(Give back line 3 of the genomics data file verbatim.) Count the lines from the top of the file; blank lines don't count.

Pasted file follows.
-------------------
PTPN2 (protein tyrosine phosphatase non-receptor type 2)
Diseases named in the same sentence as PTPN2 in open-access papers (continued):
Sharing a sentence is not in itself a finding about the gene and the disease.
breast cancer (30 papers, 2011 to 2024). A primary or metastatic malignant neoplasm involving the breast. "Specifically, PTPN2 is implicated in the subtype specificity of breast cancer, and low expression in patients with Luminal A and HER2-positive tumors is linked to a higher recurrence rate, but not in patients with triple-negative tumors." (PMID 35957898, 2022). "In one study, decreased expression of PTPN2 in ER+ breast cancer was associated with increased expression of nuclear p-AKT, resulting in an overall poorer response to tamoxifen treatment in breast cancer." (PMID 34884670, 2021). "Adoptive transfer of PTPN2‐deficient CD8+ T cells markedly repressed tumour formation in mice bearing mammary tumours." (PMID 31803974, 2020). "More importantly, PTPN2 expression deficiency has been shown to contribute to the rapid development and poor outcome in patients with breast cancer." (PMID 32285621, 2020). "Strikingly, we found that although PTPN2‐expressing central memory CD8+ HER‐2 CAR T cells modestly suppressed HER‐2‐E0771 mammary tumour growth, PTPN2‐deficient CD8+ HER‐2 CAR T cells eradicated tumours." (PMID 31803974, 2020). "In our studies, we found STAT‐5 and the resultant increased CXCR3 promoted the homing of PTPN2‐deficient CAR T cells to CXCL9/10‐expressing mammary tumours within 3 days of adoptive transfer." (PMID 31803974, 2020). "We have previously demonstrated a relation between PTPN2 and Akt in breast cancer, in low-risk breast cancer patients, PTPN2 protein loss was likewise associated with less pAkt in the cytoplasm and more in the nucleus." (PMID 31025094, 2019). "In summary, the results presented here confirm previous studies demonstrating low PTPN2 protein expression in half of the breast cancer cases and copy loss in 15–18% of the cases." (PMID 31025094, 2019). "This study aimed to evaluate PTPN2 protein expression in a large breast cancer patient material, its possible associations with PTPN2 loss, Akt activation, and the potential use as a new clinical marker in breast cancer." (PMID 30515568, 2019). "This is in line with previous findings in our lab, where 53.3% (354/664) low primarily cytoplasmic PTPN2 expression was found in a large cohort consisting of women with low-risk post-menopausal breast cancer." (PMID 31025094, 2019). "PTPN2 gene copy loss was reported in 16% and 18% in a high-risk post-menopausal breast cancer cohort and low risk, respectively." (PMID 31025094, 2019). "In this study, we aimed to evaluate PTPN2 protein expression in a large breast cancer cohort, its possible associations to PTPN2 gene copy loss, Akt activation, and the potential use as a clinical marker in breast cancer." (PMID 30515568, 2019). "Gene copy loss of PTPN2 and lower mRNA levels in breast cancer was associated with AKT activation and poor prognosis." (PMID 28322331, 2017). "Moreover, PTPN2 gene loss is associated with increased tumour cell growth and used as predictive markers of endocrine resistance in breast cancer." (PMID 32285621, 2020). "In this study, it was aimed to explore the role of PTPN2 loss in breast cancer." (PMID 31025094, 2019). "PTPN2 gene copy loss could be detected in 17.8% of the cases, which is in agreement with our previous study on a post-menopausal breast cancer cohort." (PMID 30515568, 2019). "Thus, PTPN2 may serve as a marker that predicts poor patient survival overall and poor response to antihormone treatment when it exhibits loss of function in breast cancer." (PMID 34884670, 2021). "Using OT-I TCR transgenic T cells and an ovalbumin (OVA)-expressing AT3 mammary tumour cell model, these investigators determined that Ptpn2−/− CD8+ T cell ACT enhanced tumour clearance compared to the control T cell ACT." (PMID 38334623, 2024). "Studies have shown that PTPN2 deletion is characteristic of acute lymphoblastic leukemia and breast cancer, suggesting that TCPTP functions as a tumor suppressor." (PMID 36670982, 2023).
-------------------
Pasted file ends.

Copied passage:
Sharing a sentence is not in itself a finding about the gene and the disease.